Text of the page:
Specification: Processor/Speed, Battery, Camera, Storage, Screen resolution
Good battery life, a decent camera and sufficient storage space are all important features for most people in a tablet.
- Processor/Speed: the better the chipset the faster the tablet will run, as well as the faster the processor. Higher specs (e.g. moving from dual core processors to quad core and 1GHz to 1.5GHz) typically add cost and may be worth the cost for adults to use but encouraging children to have a little patience is never such a bad thing!
- Battery life: can vary widely – however for a child this is often less significant than for a shared family tablet as it’s a good idea to restrict the amount of time a child is on a tablet anyway!
- Camera: it’s amazing how many apps now incorporate cameras in some form whether just to take an image of the player or for some added value. It is generally useful to have both a front facing and rear facing camera but quality varies and is often less good that smart phones. In many cases the camera quality isn’t a big issue for a child.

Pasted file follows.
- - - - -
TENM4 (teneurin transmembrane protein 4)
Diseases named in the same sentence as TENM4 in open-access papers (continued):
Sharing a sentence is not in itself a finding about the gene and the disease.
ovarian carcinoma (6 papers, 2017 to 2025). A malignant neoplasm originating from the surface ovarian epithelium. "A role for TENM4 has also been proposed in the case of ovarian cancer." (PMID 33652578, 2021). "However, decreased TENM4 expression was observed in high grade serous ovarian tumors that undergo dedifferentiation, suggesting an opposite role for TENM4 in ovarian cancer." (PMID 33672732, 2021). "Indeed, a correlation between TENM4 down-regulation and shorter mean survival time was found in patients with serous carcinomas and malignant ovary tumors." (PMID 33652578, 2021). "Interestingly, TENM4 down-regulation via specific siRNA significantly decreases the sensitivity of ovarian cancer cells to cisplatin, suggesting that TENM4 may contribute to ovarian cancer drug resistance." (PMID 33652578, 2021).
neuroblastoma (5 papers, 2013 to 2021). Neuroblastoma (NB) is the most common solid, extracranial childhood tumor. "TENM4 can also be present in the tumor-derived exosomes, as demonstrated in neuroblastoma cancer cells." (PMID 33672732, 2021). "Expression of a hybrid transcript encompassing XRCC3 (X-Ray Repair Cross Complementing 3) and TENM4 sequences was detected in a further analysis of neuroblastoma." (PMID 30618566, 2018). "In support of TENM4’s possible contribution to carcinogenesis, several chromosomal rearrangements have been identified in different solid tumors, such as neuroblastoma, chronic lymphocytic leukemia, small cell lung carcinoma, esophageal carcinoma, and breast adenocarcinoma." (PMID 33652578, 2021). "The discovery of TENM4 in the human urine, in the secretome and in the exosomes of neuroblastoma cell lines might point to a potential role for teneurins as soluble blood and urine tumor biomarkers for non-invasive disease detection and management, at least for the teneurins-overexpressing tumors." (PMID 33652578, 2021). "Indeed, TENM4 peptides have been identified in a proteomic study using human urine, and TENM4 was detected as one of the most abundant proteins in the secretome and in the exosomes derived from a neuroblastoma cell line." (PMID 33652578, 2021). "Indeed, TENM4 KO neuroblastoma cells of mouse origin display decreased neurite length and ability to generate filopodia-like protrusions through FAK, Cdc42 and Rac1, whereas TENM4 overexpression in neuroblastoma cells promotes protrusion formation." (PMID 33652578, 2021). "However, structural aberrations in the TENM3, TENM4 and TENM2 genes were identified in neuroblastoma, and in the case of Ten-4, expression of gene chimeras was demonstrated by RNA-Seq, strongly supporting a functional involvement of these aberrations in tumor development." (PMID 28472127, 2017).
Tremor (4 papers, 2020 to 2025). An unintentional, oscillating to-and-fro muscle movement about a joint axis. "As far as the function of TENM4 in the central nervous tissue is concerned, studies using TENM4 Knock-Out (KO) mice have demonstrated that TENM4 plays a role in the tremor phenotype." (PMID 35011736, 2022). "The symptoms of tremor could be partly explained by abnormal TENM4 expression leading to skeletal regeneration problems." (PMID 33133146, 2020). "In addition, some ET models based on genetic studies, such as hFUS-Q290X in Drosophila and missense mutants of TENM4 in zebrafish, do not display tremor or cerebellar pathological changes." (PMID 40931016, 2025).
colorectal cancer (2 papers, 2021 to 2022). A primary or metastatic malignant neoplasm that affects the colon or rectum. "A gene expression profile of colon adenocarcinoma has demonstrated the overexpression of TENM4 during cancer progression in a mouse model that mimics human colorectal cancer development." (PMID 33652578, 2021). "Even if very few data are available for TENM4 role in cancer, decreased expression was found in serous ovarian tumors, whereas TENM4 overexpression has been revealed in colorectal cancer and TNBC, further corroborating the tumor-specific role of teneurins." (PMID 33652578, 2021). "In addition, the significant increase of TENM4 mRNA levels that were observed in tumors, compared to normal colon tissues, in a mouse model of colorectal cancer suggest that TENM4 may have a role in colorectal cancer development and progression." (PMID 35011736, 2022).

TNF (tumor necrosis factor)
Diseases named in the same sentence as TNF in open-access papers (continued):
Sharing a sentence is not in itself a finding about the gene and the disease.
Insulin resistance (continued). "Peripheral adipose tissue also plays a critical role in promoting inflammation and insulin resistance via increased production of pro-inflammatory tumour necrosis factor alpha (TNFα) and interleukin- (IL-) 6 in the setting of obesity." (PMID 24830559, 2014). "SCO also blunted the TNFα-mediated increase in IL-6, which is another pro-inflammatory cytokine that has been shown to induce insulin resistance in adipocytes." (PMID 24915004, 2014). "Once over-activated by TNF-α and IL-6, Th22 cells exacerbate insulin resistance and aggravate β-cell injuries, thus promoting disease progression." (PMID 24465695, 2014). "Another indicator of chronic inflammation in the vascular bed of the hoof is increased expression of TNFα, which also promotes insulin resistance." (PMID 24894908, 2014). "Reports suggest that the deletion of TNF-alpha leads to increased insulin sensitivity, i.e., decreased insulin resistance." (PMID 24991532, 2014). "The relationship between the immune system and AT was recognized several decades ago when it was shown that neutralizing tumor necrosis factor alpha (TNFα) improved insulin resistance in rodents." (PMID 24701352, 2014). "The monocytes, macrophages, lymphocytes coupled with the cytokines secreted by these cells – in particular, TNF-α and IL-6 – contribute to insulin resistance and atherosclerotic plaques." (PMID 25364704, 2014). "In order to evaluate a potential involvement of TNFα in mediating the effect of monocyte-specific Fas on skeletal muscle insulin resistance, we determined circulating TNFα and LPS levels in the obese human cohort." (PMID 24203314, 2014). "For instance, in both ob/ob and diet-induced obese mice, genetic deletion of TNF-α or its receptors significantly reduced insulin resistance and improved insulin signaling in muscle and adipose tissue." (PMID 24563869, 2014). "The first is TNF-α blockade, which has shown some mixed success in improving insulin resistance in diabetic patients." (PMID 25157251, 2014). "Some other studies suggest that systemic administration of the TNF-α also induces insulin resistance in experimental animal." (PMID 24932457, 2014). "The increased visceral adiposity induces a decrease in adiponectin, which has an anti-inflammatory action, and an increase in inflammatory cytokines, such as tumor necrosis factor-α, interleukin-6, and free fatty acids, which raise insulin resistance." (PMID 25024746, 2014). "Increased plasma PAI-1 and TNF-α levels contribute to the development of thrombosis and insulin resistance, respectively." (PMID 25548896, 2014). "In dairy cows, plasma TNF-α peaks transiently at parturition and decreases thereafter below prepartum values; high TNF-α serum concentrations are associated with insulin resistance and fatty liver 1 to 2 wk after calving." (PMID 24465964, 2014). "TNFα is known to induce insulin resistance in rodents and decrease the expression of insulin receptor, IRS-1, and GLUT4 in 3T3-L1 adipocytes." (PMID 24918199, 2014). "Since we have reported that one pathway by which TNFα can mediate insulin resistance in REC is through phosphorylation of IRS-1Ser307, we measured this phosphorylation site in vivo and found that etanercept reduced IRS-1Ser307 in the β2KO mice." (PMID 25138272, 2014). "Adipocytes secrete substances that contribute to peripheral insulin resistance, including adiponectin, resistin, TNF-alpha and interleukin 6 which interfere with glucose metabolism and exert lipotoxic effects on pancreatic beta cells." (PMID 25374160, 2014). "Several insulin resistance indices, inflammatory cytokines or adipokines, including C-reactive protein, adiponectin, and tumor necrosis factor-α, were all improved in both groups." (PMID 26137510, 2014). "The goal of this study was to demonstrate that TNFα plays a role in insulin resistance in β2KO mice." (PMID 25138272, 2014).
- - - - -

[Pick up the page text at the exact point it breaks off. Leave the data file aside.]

- Storage: it is typically worth getting as much storage as you can afford – particularly for shared tablets or where music/video is likely to be key. It’s amazing how quickly you use the space up. However, if you are just giving your child access to a few apps (and you can always delete and re-download apps you’ve bought on the app stores) then less storage space may be sufficient and save money.
- Screen resolution: obviously the higher this is the better and typically the more expensive. Viewing angles can also vary a lot as can the quality of the image. Generally we recommend getting the best you can afford, however, children tend not to be as picky as adults when it comes to screen quality so long as the screen resolution is good enough.